Money Printing Costs and the Influences of Quantitative Easing
Quantitative easing was popularized as a term in the 2008 financial crisis. In the simplest of terms, it means pumping a lot of money in the economy and then “easing” it down. In a more technical manner, it is not so easy to understand.
It is very easy to confuse quantitative easing with the normal manner of creation of money. So for clarity let us very briefly see how money is created, just so that we can keep this out of the equation and avoid any confusion.
1. How is Money Normally Created?
Money is created when the Central Bank gives a loan to the government. The government then passes this loan to commercial banks and the commercial banks pass this loan to investors and ordinary people who then invest this money in the market and keep the economy running. When the ordinary people repay the lock, the repayment cycle moves back up and eventually the government pays the Central bank back.
This is how money is normally created. When an economy is facing hyperinflation or stagflation then it can no longer use this method of creating money because the people do not have enough purchasing power to invest the money in the market and instead they focus on savings.
In very simple terms just remember that when a financial crisis hits, the economy dries up in terms of money. When the money dries up because of defaults and loss of purchasing power, people can no longer spend it and this causes the economy to go into recession and possibly into a depression if the recession becomes prolonged.
2. Enter Quantitative Easing
When all fails, quantitative easing comes to the rescue. This has been the mantra of Central banks since 2008 but what really is the end effect of quantitative easing?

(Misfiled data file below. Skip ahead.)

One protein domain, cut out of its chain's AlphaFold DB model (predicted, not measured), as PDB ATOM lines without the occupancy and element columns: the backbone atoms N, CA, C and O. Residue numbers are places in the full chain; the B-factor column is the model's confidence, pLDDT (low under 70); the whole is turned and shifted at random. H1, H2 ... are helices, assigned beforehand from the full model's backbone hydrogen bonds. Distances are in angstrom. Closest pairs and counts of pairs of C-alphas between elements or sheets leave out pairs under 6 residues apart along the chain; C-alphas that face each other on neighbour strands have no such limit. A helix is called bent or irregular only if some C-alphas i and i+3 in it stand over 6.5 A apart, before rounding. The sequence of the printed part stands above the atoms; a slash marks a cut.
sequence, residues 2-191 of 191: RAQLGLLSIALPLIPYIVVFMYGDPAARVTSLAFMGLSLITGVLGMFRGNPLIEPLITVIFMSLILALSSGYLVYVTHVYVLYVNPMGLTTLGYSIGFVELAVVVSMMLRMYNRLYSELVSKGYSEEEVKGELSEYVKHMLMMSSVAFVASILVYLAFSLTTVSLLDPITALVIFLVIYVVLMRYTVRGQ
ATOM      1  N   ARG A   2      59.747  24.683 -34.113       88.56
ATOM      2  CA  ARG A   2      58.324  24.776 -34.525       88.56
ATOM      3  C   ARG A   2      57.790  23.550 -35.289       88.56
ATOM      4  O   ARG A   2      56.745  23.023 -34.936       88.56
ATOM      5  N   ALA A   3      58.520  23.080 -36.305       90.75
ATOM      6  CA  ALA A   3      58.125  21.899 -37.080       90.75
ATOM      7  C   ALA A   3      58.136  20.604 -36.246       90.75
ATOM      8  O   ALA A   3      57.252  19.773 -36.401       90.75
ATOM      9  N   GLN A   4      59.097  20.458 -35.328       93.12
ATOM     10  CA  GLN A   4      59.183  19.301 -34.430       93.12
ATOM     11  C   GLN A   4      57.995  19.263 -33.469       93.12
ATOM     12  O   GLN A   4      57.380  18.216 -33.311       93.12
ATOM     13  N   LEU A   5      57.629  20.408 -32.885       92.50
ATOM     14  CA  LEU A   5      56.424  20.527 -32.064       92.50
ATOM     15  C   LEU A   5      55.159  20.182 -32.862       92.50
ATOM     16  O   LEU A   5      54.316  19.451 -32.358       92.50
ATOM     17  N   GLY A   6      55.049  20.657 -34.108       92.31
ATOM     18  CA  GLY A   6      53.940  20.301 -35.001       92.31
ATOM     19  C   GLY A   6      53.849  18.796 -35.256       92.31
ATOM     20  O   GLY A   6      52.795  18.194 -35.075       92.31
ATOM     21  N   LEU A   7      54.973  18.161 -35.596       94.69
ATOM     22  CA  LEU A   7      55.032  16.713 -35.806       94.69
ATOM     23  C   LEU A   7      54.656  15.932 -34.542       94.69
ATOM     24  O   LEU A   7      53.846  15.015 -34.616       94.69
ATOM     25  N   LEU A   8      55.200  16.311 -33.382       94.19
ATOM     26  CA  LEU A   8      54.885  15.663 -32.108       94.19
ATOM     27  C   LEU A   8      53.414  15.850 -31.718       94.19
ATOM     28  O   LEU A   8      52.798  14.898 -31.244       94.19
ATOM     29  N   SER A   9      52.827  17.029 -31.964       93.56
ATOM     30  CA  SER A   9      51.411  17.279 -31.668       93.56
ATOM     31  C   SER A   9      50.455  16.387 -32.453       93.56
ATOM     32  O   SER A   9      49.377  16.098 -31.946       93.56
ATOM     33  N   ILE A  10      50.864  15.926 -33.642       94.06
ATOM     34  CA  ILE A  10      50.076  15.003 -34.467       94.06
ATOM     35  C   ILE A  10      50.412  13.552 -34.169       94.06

Without going too much into the technical details, let us look at the aftermath of quantitative easing. The post-2008 world has been heavily focused on debt.
Figure 1 shown above, shows the history of interest rates in the United States. It can be clearly seen that the 2008 crisis didn`t happen overnight. From 2005 there was a savings trend in the US economy where interest rates were increasing. This increase in interest rates, induced savings and therefore reduced the amount of money available in circulation. People were more inclined to save than to spend.
When the 2008 crash finally hit, you can see that the interest rate graph takes a dive. This shows that the government began to rapidly reduce the interest rate to induce spending. This, however, did not have the desired effect as the people were not spending their savings.
The post-2008 crash economy also saw a flat interest rate line. This shows that in the last decade the focus of not the only the USA but almost every economy has been to keep interest rates low in order to invigorate demand. A decade of falling interest rates shows that governments have basically been trying to support the economy on crutches.
Interest rates have to be cut when the money supply starts to dry up and demand falls. A whole decade of falling demand only means that we never really came out of the 2008 crisis instead we have only adopted temporary measures to make everything feel like normal.
This has been because of quantitative easing. So let us now look at why quantitative easing is not just bad but the road to ruin and partially the reason why we are heading for a major financial crisis right now.
3. Quantitative Easing – The Road to Ruin?